The spirit of Somerset captured in black and white Photographer Matilda Temperley spent a year documenting Somerset, portraying community and farming life with her striking black and white images. image copyrightMatilda Temperley image captionCrowds gather to welcome in the first day of summer at Chalice Well Gardens in Glastonbury.
In 2017, the Rural Life Museum in Glastonbury asked Temperley if she would spend one day a month for a year photographing Somerset, focusing on what she found interesting.
The photographer chose to centre the project on the area in which she grew up; Burrow Hill, a grassy knoll formed on a rocky sandstone deposit on the edge of the Somerset Levels.
Temperley said of her work: "While there are portraits of the industries synonymous with the Levels, such as elverers, peat-diggers, cheddar cheese makers, cider farmers and withy growers, I have also tried to showcase the newer and sometimes rather more alternative industries and communities."
Here is a selection of photos from the project.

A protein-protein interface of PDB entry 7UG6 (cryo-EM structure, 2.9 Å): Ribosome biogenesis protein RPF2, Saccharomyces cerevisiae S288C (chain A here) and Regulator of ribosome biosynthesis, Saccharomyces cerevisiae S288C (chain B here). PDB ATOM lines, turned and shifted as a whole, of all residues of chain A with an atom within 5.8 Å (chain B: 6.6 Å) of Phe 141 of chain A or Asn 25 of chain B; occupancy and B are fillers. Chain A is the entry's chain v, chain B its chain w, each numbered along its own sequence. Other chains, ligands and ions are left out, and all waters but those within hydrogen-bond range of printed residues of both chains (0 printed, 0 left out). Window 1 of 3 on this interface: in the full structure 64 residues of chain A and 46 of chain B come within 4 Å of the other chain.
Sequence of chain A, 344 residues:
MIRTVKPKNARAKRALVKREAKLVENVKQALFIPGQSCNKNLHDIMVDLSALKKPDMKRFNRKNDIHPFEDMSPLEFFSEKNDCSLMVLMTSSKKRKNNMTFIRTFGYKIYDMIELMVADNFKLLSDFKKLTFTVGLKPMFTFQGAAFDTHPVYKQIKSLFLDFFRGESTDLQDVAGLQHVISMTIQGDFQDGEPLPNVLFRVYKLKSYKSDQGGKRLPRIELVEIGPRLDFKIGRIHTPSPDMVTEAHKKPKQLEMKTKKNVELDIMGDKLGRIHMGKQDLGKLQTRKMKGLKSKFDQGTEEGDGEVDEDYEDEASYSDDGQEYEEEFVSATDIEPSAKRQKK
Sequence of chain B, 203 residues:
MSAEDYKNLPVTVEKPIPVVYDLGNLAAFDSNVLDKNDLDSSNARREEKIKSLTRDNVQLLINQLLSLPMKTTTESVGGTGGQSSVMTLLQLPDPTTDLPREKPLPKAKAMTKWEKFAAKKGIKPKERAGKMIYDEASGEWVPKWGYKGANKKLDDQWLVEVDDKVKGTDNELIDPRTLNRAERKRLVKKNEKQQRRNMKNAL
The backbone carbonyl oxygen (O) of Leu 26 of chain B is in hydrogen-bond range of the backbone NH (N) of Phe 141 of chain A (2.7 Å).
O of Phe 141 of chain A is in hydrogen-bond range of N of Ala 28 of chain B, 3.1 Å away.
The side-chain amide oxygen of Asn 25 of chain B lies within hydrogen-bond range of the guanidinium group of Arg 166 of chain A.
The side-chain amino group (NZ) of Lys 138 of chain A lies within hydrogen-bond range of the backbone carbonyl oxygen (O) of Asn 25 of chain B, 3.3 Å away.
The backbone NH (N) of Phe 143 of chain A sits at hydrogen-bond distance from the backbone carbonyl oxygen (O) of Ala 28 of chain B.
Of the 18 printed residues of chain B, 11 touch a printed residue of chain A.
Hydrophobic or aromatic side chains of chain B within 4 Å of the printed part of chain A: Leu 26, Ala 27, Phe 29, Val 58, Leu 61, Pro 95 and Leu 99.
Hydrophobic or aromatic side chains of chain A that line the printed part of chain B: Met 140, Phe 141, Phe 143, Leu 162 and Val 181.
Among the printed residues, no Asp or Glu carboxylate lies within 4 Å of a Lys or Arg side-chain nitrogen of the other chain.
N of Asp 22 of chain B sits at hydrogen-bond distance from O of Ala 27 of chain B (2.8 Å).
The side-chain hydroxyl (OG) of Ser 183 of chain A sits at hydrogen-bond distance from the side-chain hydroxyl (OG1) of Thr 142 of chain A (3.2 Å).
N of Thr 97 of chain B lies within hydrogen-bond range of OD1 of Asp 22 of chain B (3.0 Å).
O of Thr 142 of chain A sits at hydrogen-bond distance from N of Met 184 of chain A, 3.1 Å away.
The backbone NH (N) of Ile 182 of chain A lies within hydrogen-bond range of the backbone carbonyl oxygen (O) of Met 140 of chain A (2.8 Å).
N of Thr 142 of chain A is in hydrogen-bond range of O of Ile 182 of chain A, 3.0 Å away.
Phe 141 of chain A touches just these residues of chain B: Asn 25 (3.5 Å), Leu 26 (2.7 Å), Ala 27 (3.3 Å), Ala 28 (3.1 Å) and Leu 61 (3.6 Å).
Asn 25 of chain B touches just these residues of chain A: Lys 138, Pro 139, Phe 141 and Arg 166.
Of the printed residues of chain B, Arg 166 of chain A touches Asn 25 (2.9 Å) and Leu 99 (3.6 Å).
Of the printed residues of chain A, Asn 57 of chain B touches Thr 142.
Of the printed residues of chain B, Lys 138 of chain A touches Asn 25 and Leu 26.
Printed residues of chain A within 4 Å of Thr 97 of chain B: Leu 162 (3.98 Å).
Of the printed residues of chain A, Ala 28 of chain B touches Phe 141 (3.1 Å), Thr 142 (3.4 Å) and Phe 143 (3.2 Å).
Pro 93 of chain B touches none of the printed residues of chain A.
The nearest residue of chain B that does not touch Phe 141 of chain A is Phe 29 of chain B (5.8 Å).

image copyrightMatilda Temperley image captionSophia Campbell prepares her scythe for topping weeds in the pasture at Tinker's Bubble, a small woodland community featuring self-built houses and electricity generated by solar and wind power. image copyrightMatilda Temperley image captionTannin stains from traditional bittersweet cider apples are seen on cider-maker Roger Wilkin's hands during the pressing season. Cider was once a rural currency in Somerset, paying wages, tithes, rents and taxes. image copyrightMatilda Temperley image captionA machine shakes apples from a tree in Burrow Hill. image copyrightMatilda Temperley image captionLara Stower is seen swimming in the River Isle on the morning of her wedding. image copyrightMatilda Temperley image captionAdrian Sellick, the UK's last mud-horse fisherman, ties nets in Bridgwater Bay. He uses a wooden sled to move across mud flats without sinking, to reach his funnelled nets, where he harvests the caught fish. image copyrightMatilda Temperley image captionBees from the hive of beekeeper Lynne Ingram at West Croft Cider Farm in Brent Knoll. image copyrightMatilda Temperley image captionWillow from the Somerset Levels is used for baskets, hurdle fence panels, lobster pots, hampers, hot air balloon baskets, coffins and bearskin hats, among other things. Malcolm Musgrove and John Dyer are seen harvesting withies for Coates English Willow. image copyrightMatilda Temperley image captionA fire is lit during the Beltane celebration, one of four seasonal Pagan festivals, at Chalice Well Gardens in Glastonbury. People are invited to jump over the fire to signify new beginnings. image copyrightMatilda Temperley image captionResidents and visitors watch a sunrise on Glastonbury Tor. image copyrightMatilda Temperley image captionDan Franklin prepares his wood saw to cut a 127-year-old oak. The oak will become the first Somerset oak barrel to age Somerset cider brandy. image copyrightMatilda Temperley image captionRocky the Jacob Ram is seen at the Bath and West agricultural show, which was established in 1852. image copyrightMatilda Temperley image captionTemple Rosebud and Grace pose together after winning first prize in the 'Beef Young Handlers' competition at the Bath and West agricultural show. image copyrightMatilda Temperley image captionA three-metre deep seam of peat runs beneath the surface of the Northern Somerset Levels. Chris Durston is seen standing on Durston's peat mountain, part of 200 acres of the peat moor owned by the Durston family. Peat digging is one of Somerset's oldest industries. image copyrightMatilda Temperley image captionCheesemaker Tom Calver in his Cheddar cheese cellar at Westcombe Dairy, a small artisan dairy making around 100 tons of traditional Cheddar and other West Country cheeses each year. image copyrightMatilda Temperley image captionAdam O'Connor-McMahon is seen at the tightrope walkers convention in Evercreech, called 'No strings on a shoestring'. The event attracts tightrope walkers from around the world.